Twenty-two depressed adults were scanned with perfusion single-photon computed emission tomography before and after 2 weeks of left prefrontal transcranial magnetic stimulation (TMS) in a parallel design, double-blind treatment study. At medication-free baseline, across all subjects, blood flow in the bilateral medial temporal lobes, left prefrontal cortex, and caudate significantly declined with increased depression severity. Also at baseline, depressed adults who responded to TMS, compared with nonresponders, showed increased inferior frontal lobe activity. Following treatment, there was an even greater difference in inferior frontal blood flow in responder compared with nonresponders, and the negative baseline correlations between depression severity and limbic and prefrontal blood flow disappeared. These results suggest that in depressed adults, 10 days of prefrontal TMS affects prefrontal and paralimbic activity, which may explain its antidepressant effects.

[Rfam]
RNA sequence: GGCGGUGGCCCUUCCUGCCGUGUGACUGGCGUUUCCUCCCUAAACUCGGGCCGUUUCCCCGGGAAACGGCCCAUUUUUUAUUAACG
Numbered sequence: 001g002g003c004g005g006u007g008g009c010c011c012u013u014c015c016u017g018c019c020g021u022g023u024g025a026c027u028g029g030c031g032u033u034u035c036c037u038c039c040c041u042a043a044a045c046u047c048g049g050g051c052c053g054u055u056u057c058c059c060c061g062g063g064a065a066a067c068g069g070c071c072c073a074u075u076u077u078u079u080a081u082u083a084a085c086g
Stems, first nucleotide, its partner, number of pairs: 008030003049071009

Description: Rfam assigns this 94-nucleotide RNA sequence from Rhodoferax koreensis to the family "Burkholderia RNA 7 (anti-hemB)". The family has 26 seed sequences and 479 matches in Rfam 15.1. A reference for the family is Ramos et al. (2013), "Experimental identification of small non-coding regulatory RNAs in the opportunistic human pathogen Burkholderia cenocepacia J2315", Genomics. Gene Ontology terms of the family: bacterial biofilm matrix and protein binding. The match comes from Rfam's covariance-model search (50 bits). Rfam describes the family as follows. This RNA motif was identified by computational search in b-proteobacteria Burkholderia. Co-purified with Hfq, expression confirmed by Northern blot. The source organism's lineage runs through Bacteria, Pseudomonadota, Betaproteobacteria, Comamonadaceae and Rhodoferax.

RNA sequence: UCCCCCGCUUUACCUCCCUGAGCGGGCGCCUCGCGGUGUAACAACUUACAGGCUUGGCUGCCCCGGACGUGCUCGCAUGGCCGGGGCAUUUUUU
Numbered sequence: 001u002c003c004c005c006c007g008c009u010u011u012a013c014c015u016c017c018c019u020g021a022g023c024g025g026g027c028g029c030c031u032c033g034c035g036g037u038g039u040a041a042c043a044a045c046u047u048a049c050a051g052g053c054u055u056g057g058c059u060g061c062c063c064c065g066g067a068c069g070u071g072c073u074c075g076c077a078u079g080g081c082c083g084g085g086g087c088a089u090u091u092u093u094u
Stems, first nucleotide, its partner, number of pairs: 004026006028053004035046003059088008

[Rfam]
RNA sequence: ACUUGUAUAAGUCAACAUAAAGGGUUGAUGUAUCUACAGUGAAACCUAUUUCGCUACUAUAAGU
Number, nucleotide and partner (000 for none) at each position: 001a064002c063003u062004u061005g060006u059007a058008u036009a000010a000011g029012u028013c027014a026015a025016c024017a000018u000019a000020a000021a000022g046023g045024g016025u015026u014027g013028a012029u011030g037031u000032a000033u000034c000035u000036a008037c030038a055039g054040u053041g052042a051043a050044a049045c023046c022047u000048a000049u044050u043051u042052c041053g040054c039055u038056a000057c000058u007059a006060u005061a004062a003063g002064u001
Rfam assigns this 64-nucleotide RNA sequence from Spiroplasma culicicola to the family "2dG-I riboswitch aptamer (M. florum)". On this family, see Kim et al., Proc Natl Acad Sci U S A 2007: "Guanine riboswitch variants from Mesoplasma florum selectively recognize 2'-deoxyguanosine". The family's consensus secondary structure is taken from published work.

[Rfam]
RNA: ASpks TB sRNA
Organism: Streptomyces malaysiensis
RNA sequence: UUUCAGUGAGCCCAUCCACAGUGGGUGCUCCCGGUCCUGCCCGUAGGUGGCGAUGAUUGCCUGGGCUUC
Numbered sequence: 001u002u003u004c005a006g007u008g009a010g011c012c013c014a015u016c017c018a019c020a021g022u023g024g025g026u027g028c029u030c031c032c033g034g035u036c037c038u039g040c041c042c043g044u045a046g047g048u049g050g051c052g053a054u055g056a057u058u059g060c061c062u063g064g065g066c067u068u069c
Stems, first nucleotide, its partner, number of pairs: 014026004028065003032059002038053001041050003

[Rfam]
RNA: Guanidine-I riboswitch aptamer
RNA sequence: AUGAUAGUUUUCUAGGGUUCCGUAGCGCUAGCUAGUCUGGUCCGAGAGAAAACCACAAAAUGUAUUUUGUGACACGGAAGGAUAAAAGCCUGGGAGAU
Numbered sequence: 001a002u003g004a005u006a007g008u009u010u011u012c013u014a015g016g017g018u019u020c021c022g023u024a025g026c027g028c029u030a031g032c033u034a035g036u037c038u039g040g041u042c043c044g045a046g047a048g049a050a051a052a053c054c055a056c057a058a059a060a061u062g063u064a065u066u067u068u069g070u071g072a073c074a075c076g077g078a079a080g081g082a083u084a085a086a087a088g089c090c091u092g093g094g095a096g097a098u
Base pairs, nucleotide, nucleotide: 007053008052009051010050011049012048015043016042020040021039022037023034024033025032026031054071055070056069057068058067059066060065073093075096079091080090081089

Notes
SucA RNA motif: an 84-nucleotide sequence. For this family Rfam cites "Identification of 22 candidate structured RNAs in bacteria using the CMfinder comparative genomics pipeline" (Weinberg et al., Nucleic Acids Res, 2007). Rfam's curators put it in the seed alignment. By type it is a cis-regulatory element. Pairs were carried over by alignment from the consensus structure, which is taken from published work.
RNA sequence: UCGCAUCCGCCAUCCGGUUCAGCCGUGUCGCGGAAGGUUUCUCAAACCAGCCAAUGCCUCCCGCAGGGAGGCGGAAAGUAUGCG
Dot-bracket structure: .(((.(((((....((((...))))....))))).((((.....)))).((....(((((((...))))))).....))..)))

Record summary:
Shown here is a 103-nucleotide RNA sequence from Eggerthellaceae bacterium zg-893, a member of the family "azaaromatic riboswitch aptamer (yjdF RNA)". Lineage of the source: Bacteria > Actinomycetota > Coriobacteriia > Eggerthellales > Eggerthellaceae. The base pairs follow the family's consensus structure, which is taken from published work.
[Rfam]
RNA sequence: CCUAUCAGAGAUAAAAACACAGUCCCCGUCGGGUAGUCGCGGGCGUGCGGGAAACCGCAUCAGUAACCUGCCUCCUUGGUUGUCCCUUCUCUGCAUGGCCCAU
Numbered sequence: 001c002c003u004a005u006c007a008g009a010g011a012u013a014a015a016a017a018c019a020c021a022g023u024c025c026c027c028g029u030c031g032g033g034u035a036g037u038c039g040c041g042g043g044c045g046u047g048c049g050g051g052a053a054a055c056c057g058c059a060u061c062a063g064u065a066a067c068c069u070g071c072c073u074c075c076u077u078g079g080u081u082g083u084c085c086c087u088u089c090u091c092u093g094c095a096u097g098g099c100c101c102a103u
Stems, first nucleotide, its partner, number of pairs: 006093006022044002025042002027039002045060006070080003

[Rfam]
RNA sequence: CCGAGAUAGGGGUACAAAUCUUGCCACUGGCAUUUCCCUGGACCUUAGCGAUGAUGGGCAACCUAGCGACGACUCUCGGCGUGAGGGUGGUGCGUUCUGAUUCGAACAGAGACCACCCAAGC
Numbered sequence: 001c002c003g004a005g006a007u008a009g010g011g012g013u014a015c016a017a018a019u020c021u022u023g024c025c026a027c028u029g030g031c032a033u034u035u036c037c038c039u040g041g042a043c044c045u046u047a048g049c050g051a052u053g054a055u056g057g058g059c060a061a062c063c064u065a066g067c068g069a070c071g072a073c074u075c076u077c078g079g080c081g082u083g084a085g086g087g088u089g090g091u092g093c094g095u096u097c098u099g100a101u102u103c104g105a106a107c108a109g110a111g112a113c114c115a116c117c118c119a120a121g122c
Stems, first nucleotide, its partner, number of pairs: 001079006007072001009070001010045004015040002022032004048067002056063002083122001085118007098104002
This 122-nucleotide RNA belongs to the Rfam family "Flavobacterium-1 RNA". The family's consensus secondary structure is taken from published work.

|Original language||English (US)|
|Number of pages||10|
|Journal||Journal of Neuropsychiatry and Clinical Neurosciences|
|State||Published - Sep 1 1999|